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What impact can a juvenile offense have on college admittance?

While being charged with possession of marijuana or related offenses as a juvenile may seem like no big deal, the ramifications of such a conviction can be far-reaching. It is unfortunate when the blunders of youth hinder opportunity in adulthood because even really good teens in New Jersey can make a mistake from time to time.

After the Virginia Tech massacre six years ago, colleges and universities began taking more precautions with criminal background checks and pre-admission screening questions regarding criminal activity for students looking to gain admittance. The aim of these efforts was to more readily identify potential students possibly prone to committing violence or other criminal activity on campus.

This can mean that some teens are denied the opportunity to further their education for some juvenile offenses. However, a recent report that delved into criminal behavior on campuses across the country yielded some interesting results.

The lead author says in conclusion of the findings, "In an effort to reduce campus crime, more than half of all American colleges ask applicants about their criminal histories or require criminal background checks. But there is no real evidence to show this reduces campus crime."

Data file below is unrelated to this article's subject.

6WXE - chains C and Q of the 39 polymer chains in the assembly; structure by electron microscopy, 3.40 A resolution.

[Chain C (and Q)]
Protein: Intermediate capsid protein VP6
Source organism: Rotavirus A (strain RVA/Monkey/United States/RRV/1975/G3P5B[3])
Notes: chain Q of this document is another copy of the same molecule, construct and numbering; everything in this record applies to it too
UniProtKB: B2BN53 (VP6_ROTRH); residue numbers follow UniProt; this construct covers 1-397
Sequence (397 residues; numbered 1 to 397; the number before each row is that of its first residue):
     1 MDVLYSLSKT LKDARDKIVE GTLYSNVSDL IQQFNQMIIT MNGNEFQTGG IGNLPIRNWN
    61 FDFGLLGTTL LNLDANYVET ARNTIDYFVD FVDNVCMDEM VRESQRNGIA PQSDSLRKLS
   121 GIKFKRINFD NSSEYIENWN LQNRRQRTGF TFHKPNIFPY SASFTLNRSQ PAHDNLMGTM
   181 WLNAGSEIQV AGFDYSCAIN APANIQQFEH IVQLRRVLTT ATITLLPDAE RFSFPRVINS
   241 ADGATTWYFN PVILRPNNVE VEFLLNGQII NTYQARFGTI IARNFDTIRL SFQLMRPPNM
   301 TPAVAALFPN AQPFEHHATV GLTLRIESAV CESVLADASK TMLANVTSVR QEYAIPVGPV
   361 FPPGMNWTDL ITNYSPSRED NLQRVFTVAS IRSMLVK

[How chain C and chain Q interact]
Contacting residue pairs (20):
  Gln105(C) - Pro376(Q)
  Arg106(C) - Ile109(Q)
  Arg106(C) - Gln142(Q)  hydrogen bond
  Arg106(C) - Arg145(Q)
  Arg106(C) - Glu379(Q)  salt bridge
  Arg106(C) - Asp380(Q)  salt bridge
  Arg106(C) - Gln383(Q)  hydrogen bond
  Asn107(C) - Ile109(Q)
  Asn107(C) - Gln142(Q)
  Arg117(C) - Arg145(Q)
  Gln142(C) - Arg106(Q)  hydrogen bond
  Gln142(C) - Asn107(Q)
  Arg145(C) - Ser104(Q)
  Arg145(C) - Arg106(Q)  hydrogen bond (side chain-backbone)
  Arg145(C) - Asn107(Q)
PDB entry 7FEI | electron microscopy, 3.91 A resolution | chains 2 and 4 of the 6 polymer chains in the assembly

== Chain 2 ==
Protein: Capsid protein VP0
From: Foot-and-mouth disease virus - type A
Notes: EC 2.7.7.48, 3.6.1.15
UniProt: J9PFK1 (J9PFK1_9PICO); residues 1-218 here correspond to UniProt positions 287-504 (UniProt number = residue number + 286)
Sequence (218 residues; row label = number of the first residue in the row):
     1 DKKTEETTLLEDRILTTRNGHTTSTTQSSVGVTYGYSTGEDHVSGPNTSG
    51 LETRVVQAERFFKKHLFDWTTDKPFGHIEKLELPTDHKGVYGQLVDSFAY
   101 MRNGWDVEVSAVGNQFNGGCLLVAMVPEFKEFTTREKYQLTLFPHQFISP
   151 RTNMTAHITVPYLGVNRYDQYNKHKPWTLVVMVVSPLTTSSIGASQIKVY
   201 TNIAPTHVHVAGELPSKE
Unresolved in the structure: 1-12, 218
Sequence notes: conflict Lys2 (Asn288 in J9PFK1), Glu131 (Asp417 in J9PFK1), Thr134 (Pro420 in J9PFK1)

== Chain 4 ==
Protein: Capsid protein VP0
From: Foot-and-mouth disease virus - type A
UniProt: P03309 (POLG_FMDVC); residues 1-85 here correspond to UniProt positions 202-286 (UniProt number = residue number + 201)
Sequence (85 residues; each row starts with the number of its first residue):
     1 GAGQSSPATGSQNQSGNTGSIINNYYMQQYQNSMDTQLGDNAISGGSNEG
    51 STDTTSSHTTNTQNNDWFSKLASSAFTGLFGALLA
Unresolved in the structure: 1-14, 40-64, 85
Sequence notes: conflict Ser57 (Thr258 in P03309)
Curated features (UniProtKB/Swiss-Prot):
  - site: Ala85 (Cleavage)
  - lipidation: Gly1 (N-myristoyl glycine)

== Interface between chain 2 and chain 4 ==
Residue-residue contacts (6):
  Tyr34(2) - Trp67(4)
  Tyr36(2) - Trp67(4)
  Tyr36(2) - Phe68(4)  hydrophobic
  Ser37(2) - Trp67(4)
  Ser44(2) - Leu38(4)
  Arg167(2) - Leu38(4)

While students with a criminal history prior to entering college were slightly more likely to be charged with misconduct during college, most students with juvenile offenses on their record do not go on to reoffend:

  • Of individuals charged with misconduct, only 3.3 percent report any juvenile offenses
  • Of juvenile offenders that go to college, only 8.5 percent incur a misconduct charge during college

Even though most juvenile offenders are not likely to engage in further criminal behavior later in life, the consequences of a juvenile offense can result in denied opportunities. An attorney with experience handling juvenile crimes can help a charged individual defend against these risks.

Source:, “Criminal background checks don’t predict college crime,” May 19, 2013

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